Financial/Economic: These are projects which help facilitate sustainable and community-building economic frameworks and/or ethical financial investment initiatives such as credit unions, trade exchanges, or local currency or time bank schemes. Rather than being the end goal, such projects instead regard money as a tool to achieve higher, socially and environmentally beneficial ambitions. Do not confuse these with ‘Commercial’ project types.
Legal: The ethical use of resources often necessitates diverging from the default strategy suggested by the present-day economic culture (that being the maximisation of financial profit by individuals working in their own self-interest rather than acting as trustees with an obligation to use resources to produce lasting benefits to society). For this reason, setting up appropriate legal structures to ensure activities are, instead, in alignment with the core ethics of permaculture, and stay so even under adverse conditions, is important. The most important and flexible legal tool to tie capital to such rules for its use is the Trust. A project under this ‘legal’ category can provide help to set up such legal structures.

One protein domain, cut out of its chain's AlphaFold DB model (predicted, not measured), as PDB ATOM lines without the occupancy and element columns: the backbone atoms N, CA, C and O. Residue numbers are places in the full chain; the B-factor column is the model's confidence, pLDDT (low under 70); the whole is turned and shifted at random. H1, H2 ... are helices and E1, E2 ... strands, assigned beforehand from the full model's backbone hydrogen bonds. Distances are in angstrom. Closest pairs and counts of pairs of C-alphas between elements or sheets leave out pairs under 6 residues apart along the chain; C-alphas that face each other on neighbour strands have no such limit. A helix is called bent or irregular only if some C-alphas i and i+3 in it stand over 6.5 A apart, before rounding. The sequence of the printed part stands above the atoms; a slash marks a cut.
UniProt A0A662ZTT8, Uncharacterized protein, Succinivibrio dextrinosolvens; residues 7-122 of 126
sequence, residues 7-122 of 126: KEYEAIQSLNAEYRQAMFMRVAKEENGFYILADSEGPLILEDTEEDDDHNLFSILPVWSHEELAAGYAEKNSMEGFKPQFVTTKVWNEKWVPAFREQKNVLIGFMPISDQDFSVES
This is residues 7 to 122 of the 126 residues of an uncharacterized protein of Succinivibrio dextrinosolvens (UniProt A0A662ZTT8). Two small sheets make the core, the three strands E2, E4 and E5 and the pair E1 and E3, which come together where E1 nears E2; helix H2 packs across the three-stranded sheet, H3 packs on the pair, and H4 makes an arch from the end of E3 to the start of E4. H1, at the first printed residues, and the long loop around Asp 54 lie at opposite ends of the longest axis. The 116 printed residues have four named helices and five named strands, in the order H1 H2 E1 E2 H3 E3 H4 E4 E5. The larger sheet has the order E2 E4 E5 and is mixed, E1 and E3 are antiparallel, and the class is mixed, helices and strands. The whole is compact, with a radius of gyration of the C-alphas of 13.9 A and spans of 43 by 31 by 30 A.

Political: Political projects include participatory democracy initiatives, local and national lobbying efforts to promote, incentivise and incubate sustainable change and even the re-design of political frameworks.
PRI Master Plan:
The ability to select the PRI Master Plan project type is only possible after approval by PRI administration. Read on to find out more about what a PRI Master Plan project is, and if your project would like to join the PRI Master Plan network, please apply to info (at) permaculturenews.org
PRI Master Plan projects are projects that are self-replicating, through being both educational and demonstrational – and which are collaborating with the Permaculture Research Institute to help them progress permaculture uptake in their respective regions. The ability to check the ‘PRI Master Plan’ box is activated by the Worldwide Permaculture Network admin after the project in question has been approved by the Permaculture Research Institute.